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The New Republic endorses Lieberman

Lieberman answers a New Hampshire voter's question during a house party in the town of Windham.
Lieberman answers a New Hampshire voter's question during a house party in the town of Windham.

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NEW YORK (CNN) -- Democratic presidential hopeful Joe Lieberman received a strong endorsement Wednesday from The New Republic magazine, which said the senator from Connecticut offers the "clearest, bravest" vision for the Democratic Party.

In its endorsement, the moderate political journal gave a blistering assessment of front-runner Howard Dean, saying the former Vermont governor does not possess the leadership skills to head the party, not to mention the country.

"The Democratic Party is racing back to the '80s, with interest groups enforcing litmus tests on everything from partial-birth abortion to steel tariffs, and party activists dangerously out of touch with a country that feels threatened by terrorism, not Donald Rumsfeld," The New Republic said.

"Dean has helped create this mood of self-righteous delusion, and his competitors have, to varying degrees, accommodated themselves to it. Only Lieberman -- the supposed candidate of appeasement -- is challenging his party, enduring boos at event after event, to articulate a different, better vision of what it means to be a Democrat."

The New Republic endorsed Al Gore in the 2000 presidential primaries. Lieberman was Gore's vice presidential running mate in the election that November.

The endorsement came as new polls show retired Army Gen. Wesley Clark -- the former NATO supreme allied commander -- emerging as a strong challenger to Dean, while Lieberman remains far behind.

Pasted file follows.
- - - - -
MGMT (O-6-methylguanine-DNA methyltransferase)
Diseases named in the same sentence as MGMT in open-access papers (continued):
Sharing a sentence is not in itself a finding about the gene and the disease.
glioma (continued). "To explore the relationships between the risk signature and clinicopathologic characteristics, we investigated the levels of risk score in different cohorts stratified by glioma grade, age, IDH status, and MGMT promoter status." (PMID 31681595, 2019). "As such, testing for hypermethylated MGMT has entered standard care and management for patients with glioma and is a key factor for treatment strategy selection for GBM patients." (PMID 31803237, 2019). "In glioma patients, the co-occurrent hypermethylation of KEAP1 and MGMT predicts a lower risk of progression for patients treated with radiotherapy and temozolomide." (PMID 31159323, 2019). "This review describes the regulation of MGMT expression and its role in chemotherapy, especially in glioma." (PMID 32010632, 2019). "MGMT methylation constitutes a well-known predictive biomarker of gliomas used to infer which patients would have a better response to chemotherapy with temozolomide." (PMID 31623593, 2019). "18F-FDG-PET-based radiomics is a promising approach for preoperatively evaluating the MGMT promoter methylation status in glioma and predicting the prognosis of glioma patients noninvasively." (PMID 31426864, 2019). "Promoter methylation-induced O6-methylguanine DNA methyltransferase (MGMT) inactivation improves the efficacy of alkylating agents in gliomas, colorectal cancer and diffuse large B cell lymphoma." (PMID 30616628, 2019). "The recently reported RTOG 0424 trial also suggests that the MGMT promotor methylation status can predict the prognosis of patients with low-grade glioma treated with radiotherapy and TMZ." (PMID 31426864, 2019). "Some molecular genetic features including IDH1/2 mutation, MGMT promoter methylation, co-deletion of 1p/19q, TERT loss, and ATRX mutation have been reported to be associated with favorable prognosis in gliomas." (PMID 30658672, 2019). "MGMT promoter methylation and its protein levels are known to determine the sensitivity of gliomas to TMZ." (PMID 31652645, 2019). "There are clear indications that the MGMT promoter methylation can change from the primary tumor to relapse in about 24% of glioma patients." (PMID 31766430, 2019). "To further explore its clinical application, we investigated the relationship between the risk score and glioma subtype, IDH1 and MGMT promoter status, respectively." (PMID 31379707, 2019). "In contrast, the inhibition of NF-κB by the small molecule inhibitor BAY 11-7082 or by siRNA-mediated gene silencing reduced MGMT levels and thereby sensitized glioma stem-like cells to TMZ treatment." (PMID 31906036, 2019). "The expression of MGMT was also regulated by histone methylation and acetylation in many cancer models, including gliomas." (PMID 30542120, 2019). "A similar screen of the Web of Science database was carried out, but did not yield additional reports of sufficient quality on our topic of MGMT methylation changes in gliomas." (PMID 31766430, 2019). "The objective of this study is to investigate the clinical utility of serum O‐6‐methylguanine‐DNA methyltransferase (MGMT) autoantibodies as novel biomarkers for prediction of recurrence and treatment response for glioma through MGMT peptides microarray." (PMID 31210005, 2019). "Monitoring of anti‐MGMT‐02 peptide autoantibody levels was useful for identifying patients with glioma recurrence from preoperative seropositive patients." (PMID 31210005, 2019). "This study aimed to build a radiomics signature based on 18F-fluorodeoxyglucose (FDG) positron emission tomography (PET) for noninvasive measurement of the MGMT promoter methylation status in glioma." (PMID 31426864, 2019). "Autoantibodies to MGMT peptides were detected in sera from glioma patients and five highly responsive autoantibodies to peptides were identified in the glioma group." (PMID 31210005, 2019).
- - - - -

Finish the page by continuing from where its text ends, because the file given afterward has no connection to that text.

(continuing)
Speaking by phone with CNN, Lieberman said he was honored to receive the endorsement.

"I've been saying I'm the mainstream alternative here to George Bush on one side and Howard Dean on the other," he said. "I'm real grateful for it."

The New Republic praised Clark, Rep. Dick Gephardt of Missouri and Sen. John Kerry of Massachusetts as being strong on national security and international policy issues, but said Lieberman stands out from the pack.

It applauded Lieberman's support for the war in Iraq and blasted Dean for throwing "red meat" to the party faithful in his criticism of Bush.

"The problem with Dean's vision of the Democratic Party is more than electoral; it is intellectual and moral. And the candidate who offers the clearest, bravest alternative is Connecticut Senator Joseph Lieberman," the magazine said.

It went on to say that in the current security environment a president may have to make bold decisions, even if it means upsetting traditional allies.

"A Democratic president may have to defy both America's allies and his domestic political base to aggressively fight terrorism and defend freedom. So far, at least, Dean's record on the national stage suggests he doesn't understand that. Lieberman does."

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